High Risk: Severe Storms Could Bring Tree-Toppling Wind, Tornadoes
Featured & Trending:
Latest News Headlines:
UPDATED: 6/12/2013 3:40 p.m.
CHICAGO (CBS) – The National Weather Service was anticipating a major severe weather outbreak in the Chicago area, starting Wednesday afternoon, with the likelihood of very strong storms, large hail, high winds, and a risk of tornadoes.
CBS 2 Meteorologist Megan Glaros reports there is a high risk for severe weather, a rarity for the Chicago area. It’s something more common in Tornado Alley in the central part of the country around Oklahoma and Kansas.
Strong storms in counties west of Chicagoland began to fire up around 3:40 p.m. Storms will continue through as late as 10 p.m. The highest chance of the most severe weather will happen around rush hour and continue into the evening.
In Lee and Ogle counties, a Tornado Warning was issued around 3:50 p.m., and is expected to expire at 4:30 p.m.
A Thunderstorm Warning has been issued for the entire Chicago area until 9 p.m.
A Tornado Watch has been issued until 9 p.m. for portions of the Chicago area, including DeKalb, Kendall and McHenry counties. Other counties under the watch are farther west and northwest of Chicago. In its alerts, the National Weather Service has labled the forecast “PDS”–Particularly Dangerous Situation.
The NWS is also predicting a 15 percent possibility of tornadoes in the area. A total of 2 to 3 inches of rain could fall by Thursday morning.
The National Weather Service’s storm prediction center said the risk for severe weather in Chicago, Indianapolis and Cincinnati on Wednesday is 45 times higher than a normal June day. WBBM Newsradio’s Bernie Tafoya reports the agency said there’s a risk of dangerous weather on Wednesday and Thursday to 64 million people in 10 states.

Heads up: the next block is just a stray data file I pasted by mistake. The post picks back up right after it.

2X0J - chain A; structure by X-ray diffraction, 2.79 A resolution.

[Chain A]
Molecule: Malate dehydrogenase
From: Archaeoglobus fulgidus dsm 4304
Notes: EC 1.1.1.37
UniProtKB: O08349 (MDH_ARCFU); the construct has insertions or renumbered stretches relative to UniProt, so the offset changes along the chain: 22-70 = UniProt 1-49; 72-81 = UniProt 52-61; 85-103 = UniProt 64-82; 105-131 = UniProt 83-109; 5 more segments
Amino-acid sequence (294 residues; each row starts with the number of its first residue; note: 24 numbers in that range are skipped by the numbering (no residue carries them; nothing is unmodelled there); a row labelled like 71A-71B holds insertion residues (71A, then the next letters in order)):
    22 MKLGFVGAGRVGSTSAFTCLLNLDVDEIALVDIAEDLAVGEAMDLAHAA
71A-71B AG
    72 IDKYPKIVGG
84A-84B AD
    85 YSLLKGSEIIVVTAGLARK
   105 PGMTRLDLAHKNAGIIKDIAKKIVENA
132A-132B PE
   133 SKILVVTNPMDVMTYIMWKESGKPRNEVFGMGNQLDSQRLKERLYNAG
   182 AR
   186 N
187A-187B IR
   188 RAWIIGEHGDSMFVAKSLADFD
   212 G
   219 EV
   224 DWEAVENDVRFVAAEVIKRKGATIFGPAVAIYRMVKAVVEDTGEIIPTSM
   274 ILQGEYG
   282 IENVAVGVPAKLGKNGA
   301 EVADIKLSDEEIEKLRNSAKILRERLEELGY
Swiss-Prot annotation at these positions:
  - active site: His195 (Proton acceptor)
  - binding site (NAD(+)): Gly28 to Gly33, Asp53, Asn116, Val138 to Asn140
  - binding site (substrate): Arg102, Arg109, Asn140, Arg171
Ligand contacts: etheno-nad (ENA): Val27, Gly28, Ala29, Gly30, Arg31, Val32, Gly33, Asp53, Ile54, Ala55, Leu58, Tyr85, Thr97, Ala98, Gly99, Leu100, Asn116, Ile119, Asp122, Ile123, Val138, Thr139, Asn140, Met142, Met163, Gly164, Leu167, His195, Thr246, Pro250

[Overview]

Forecaster Brynn Kerr said they should be fast-moving storms. “They could be moving fairly quickly; roughly 30-, 40-plus miles an hour.”
High winds from the storm also could be capable of knocking over trees.
The storm system could bring large straight-line wind events to parts of the area, with a potential for supercell storms.
The line of storms also could spawn an unusual weather event called a derecho, which is a massive storm of strong straight-line winds, this one spanning at least 240 miles.
According to the National Weather Service, a derecho is a band of storms with winds of at least 50 knots, or 58 mph along the entire span of the storm front, and maintained for at least six hours.
Derechos happen once or twice a year in the middle part of the country, and can generate winds of 75 mph or more, create large hail, or even spark tornados.
In case of severe winds or tornados, residents should go to the lowest level of their homes, if possible, and stay away from windows. Find an interior room with no windows, if possible, and cover your head.